Scientists have long known that temperature changes affect the incidence of heart attacks. However, most of the research done to date has been conducted in temperate climates, where temperatures vary widely.
Now a team of researchers has investigated how the narrow temperature ranges of a tropical climate affect the incidence of a specific type of myocardial infarction (the medical term for a heart attack) in Singapore. The researchers say their findings, published in the journal Science of the total environmentmay have implications for health policies for populations in cosmopolitan cities in the tropics.
“Using 10 years of nationally collected data, we found strong evidence that a 1°C drop in ambient temperature increased the risk of any type of acute myocardial infarction in the population by 12 percent,” said co-senior author Professor Marcus Ong, director. from the Health Services & Systems Research Program and the Duke-NUS Medical School’s Pre-hospital & Emergency Research Center (PERC).
“In addition, people aged 65 and older appeared about 20 percent more vulnerable to colder temperatures compared to younger people,” added Prof. Ong, who is also a senior consultant in the emergency medicine department at Singapore General Hospital (SGH).
The study, which was conducted in collaboration with Singapore’s National Environment Agency (NEA), analyzed daily patient records from the Singapore Myocardial Infarction Registry. The researchers were specifically looking for people who had a non-ST segment elevation myocardial infarction (NSTEMI). This is a type of acute heart attack that occurs when a blood vessel that supplies the heart becomes partially blocked. When doctors examine the patient’s electrocardiogram (ECG) results, they don’t find the easily recognizable ST elevation indicative of another type of heart attack, STEMI, which occurs when the coronary artery is completely blocked. Since the 1980s, the incidence of NSTEMI has increased while that of STEMI has decreased.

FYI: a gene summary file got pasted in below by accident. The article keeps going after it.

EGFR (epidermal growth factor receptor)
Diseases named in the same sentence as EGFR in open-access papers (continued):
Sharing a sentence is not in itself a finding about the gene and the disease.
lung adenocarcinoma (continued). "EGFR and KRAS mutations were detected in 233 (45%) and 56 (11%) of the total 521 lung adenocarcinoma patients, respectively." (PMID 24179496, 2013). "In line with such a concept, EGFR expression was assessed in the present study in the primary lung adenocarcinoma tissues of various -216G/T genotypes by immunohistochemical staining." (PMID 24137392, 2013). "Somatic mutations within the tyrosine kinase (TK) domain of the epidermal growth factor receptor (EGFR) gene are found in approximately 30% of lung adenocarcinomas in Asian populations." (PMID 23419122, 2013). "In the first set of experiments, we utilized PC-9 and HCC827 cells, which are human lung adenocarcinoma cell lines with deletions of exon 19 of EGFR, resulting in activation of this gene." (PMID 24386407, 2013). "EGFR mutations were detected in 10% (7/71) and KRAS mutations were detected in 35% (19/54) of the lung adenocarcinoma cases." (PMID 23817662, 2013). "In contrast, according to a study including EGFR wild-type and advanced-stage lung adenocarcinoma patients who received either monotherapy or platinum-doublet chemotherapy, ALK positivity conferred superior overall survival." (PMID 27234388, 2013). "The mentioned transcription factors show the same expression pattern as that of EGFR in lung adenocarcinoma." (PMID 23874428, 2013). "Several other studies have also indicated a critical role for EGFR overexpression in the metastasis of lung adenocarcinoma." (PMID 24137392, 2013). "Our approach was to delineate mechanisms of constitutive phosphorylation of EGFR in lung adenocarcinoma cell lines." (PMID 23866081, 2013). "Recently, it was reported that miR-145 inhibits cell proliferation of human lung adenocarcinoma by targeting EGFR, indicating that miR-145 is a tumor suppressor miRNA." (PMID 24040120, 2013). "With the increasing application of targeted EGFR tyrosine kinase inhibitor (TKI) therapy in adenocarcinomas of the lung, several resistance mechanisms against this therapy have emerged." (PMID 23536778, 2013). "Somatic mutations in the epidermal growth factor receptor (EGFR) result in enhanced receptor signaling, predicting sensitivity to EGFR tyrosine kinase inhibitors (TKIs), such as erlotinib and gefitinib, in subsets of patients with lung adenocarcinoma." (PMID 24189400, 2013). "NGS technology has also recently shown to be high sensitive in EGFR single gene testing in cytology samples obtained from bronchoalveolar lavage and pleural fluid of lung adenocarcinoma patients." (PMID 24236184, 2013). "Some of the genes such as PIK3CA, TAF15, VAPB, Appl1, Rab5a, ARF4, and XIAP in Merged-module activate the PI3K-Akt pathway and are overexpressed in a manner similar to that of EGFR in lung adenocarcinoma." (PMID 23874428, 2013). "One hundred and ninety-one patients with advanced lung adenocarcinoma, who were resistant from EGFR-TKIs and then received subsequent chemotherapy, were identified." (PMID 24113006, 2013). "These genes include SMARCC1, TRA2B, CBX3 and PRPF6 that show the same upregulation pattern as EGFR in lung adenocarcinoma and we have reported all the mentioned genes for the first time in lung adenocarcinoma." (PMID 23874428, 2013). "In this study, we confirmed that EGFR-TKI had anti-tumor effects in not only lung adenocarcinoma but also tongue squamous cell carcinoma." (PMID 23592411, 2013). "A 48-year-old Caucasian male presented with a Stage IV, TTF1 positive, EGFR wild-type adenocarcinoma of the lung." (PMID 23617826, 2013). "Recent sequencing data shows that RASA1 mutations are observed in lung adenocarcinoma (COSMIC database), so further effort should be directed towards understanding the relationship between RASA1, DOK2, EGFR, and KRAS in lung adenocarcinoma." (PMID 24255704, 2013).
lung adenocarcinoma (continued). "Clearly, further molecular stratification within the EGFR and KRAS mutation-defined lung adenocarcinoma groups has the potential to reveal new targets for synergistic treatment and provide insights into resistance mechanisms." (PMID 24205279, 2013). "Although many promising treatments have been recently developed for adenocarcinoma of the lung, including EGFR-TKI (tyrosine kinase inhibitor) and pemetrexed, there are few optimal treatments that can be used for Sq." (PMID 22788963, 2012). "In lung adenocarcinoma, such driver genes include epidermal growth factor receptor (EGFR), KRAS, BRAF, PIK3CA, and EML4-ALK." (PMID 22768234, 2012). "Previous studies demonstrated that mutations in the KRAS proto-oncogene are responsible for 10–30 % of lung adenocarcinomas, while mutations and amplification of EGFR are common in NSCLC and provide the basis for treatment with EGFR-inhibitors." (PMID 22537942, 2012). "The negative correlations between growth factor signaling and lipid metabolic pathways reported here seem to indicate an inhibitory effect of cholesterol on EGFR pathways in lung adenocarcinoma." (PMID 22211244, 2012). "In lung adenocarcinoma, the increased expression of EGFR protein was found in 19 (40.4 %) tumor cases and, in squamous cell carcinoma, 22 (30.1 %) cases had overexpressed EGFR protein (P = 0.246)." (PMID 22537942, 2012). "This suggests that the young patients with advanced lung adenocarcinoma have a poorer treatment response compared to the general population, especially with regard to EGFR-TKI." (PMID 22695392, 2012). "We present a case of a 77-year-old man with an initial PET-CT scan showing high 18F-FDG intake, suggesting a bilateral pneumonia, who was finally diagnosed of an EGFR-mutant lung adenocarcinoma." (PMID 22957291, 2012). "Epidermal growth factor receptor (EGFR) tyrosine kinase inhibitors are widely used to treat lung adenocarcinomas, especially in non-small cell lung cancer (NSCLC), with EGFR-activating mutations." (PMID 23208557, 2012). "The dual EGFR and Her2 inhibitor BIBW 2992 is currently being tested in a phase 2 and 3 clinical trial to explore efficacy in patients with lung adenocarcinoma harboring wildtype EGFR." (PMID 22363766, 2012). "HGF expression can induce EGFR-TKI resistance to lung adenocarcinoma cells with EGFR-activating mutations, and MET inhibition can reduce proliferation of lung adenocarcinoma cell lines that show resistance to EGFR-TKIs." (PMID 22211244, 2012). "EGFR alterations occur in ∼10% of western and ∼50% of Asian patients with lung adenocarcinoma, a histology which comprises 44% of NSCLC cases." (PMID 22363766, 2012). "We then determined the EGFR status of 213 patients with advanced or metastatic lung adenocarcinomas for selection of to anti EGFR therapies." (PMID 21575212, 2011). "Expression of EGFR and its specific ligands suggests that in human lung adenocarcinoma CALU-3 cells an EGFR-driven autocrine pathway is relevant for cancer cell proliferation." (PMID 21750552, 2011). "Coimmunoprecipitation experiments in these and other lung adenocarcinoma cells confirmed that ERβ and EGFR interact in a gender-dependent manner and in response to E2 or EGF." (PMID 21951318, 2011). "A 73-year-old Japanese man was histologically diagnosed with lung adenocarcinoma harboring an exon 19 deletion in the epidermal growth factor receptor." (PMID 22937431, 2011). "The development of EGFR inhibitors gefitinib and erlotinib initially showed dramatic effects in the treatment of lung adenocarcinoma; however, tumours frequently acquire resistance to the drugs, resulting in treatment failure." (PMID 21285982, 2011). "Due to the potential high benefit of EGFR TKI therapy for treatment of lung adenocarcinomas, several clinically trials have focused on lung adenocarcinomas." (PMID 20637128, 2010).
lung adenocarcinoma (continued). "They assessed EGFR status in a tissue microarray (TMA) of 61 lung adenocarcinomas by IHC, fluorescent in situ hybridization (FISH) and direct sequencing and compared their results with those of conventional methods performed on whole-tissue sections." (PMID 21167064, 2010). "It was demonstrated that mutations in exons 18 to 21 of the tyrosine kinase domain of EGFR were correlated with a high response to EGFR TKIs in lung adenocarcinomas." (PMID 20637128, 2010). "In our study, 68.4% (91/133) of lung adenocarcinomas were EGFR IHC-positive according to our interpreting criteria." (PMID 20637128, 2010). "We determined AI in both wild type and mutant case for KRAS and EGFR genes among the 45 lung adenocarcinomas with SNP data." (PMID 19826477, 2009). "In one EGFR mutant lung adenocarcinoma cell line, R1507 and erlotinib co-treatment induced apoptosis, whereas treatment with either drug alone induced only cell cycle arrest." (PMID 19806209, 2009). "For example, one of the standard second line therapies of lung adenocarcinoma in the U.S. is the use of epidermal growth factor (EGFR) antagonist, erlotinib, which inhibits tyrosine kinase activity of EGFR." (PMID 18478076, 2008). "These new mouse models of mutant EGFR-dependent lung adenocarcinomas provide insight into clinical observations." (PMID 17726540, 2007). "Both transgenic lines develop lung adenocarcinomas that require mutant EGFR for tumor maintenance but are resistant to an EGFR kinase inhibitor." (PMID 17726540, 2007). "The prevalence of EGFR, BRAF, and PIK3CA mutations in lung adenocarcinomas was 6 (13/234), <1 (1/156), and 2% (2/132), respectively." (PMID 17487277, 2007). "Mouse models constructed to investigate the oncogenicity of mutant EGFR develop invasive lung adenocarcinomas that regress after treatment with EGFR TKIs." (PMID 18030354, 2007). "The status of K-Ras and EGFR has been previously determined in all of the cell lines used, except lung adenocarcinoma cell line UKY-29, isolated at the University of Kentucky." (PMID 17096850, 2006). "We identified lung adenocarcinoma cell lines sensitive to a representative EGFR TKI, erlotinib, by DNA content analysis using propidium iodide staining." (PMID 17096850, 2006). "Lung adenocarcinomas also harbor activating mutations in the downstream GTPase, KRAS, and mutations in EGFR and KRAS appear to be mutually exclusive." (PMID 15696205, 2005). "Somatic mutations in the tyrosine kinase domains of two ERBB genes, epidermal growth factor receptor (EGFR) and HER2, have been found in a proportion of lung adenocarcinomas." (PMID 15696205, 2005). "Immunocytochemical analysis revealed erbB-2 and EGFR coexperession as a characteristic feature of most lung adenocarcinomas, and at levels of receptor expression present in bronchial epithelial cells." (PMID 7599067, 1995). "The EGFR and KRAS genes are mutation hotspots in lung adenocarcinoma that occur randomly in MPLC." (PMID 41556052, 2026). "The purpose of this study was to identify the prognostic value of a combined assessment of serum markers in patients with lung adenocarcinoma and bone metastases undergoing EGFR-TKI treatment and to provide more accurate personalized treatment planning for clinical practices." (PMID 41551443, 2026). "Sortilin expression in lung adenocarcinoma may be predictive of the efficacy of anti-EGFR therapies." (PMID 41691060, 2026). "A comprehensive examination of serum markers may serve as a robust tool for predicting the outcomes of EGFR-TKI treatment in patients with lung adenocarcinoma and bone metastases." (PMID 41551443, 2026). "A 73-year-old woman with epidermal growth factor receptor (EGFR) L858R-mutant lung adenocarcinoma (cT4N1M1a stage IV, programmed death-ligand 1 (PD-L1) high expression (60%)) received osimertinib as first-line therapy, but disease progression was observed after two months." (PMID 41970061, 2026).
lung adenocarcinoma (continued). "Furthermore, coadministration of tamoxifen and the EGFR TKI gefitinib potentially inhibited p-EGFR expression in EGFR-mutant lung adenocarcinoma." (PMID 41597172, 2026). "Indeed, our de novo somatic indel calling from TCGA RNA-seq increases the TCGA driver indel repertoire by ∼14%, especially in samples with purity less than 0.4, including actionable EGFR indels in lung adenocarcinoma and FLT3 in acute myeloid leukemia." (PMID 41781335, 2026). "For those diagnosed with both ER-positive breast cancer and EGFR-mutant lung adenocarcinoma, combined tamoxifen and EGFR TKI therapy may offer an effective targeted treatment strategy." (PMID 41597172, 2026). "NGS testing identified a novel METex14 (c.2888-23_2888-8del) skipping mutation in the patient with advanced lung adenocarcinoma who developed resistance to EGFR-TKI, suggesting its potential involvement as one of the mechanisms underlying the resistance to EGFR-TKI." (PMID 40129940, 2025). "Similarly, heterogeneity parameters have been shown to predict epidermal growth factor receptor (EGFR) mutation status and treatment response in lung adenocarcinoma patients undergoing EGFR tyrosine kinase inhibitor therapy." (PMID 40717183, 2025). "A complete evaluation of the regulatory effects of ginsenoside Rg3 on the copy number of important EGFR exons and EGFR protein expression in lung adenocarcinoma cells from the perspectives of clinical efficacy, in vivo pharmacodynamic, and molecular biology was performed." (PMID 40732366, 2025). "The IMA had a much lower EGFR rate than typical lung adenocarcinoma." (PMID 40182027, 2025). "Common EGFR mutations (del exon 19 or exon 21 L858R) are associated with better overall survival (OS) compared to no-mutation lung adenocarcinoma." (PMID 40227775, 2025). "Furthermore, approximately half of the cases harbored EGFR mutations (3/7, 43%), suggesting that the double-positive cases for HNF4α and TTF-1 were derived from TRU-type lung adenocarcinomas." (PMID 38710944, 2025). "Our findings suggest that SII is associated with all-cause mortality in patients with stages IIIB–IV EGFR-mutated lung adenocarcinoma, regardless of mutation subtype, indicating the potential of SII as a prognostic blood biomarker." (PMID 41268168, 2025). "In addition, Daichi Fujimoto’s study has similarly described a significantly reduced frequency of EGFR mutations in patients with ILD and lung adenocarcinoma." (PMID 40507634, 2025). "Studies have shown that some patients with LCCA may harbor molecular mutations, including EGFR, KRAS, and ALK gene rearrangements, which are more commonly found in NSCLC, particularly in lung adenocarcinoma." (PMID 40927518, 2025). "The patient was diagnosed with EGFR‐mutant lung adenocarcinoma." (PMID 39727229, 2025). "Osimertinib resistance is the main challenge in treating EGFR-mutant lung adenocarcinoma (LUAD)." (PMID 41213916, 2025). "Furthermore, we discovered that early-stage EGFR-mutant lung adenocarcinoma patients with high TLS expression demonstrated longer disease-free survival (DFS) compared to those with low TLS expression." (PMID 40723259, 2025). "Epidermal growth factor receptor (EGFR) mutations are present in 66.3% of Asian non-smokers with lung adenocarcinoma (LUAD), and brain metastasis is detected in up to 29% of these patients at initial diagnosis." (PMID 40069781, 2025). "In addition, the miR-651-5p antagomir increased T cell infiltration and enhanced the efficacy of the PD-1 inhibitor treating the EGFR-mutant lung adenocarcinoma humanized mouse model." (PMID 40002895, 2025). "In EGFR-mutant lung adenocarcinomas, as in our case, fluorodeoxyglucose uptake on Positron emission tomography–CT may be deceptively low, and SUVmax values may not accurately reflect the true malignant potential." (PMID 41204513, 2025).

The researchers were able to collect 60,643 reports of NSTEMI between 2009 and 2018. They then statistically analyzed how the onset of NSTEMI in these patients correlated with local meteorological data obtained from weather stations across Singapore, including average temperature and rainfall.
Cooler ambient temperatures were independently associated with an increased risk of NSTEMI up to 10 days after a temperature drop. There were no sex differences regarding the effects of warmer or colder temperatures on NSTEMI risk. Also, changes in rainfall were not associated with an increased risk.
“Our study found that even in a relatively warm part of the world, cooler ambient temperatures increased the risk of heart attacks,” says Dr. Andrew Ho, one of the study’s first authors, who is an Assistant Professor at PERC and an Associate Consultant in SGH’s Department of Emergency Medicine. “This improves our understanding that deviations from the temperature to which one is accustomed can lead to harmful physical stress. Consistent with our previous studies showing that the elderly were more susceptible to environmental stressors, including air pollution, we found some evidence that this group of individuals walked. a greater risk of heart attacks at lower temperatures.”
“There are several individual-level risk factors for cardiovascular disease, but none are as commonly experienced as weather patterns,” said Dr. Joel Aik, an environmental epidemiologist and co-senior author of the NEA study, who is also an adjunct is an assistant professor. with PERC. “Daily weather variations may lead to cardiovascular disease in at-risk individuals, with particular implications for Singapore’s aging population. In the context of climate change, these findings highlight a risk factor that poses a significant risk to public health.”
Further studies over a longer period of time are needed to confirm the results. The team also recommends research that helps identify the biological pathways involved in increased vulnerability of the elderly to cold-related NSTEMI in the tropics.
Materials supplied by Duke-NUS Medical School. Note: Content is editable for style and length.